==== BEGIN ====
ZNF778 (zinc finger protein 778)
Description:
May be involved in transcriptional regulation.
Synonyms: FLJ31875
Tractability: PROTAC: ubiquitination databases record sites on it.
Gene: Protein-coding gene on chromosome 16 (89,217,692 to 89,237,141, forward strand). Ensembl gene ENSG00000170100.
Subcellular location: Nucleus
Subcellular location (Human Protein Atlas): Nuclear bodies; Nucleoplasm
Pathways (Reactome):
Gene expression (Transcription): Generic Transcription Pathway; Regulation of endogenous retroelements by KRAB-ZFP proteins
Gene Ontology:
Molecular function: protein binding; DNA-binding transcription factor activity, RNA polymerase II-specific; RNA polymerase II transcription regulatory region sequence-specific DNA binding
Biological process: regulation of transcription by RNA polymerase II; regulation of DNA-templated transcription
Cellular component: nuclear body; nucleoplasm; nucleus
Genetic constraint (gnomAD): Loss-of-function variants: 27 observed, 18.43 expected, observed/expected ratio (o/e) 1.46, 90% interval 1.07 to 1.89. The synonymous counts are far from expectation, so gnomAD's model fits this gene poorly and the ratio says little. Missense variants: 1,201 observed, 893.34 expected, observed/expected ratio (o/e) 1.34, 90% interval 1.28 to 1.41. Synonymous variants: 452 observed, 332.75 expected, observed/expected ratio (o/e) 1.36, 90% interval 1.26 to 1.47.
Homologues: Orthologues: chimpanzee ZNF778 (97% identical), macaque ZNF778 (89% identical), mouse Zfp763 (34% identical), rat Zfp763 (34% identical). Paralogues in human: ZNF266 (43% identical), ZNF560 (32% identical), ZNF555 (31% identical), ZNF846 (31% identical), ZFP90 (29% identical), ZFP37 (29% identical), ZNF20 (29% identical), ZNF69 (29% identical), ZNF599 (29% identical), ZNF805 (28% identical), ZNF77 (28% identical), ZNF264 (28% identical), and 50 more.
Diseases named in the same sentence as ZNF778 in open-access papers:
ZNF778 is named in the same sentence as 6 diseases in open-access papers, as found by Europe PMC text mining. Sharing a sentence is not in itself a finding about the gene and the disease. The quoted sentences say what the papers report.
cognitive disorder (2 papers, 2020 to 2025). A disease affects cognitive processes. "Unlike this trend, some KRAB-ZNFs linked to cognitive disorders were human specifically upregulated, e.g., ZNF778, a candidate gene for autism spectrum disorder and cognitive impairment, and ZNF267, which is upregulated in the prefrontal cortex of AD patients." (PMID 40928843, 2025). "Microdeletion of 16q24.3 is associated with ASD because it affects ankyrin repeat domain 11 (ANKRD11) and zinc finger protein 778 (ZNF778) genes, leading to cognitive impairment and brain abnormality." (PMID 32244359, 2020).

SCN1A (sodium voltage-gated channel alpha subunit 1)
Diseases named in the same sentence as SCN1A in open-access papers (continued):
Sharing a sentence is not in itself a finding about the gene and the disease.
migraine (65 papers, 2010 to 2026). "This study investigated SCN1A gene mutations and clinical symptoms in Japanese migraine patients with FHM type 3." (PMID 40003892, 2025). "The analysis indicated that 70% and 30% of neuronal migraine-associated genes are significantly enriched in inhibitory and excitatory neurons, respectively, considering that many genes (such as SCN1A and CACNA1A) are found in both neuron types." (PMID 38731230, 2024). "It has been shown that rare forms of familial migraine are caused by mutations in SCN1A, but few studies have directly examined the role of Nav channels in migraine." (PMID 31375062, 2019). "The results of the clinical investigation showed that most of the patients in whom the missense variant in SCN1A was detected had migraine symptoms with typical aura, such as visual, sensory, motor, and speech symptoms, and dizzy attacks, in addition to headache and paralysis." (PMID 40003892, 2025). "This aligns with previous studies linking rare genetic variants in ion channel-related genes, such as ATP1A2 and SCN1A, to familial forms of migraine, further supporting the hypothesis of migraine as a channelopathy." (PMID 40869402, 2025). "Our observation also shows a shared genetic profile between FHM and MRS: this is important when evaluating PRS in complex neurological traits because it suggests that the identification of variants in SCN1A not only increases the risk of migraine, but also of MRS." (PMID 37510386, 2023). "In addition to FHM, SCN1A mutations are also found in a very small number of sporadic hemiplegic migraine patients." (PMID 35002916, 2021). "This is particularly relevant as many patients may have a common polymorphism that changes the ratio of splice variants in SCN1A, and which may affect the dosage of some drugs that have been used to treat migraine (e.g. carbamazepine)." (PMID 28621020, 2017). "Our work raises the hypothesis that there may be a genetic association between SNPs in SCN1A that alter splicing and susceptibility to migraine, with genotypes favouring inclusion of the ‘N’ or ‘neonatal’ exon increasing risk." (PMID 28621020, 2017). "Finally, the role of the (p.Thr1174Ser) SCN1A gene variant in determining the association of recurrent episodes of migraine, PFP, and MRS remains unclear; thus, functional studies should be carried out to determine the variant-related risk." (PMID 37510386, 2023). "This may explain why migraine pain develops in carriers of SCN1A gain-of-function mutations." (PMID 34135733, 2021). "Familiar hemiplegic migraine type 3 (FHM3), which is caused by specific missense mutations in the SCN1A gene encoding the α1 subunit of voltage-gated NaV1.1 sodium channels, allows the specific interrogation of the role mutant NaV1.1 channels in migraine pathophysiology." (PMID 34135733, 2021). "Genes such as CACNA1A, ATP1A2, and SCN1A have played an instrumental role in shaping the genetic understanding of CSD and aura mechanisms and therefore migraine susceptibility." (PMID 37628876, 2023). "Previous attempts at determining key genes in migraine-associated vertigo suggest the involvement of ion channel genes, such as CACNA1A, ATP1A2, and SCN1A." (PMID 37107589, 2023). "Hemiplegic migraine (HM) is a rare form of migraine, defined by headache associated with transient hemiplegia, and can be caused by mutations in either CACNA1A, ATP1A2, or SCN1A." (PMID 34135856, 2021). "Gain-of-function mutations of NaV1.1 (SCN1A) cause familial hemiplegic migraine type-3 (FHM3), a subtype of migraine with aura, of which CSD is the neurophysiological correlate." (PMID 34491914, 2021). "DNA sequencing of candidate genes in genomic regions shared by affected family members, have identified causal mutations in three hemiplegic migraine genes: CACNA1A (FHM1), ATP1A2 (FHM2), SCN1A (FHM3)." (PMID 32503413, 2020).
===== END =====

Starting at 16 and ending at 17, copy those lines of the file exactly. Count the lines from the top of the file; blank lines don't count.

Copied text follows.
Homologues: Orthologues: chimpanzee ZNF778 (97% identical), macaque ZNF778 (89% identical), mouse Zfp763 (34% identical), rat Zfp763 (34% identical). Paralogues in human: ZNF266 (43% identical), ZNF560 (32% identical), ZNF555 (31% identical), ZNF846 (31% identical), ZFP90 (29% identical), ZFP37 (29% identical), ZNF20 (29% identical), ZNF69 (29% identical), ZNF599 (29% identical), ZNF805 (28% identical), ZNF77 (28% identical), ZNF264 (28% identical), and 50 more.
Diseases named in the same sentence as ZNF778 in open-access papers: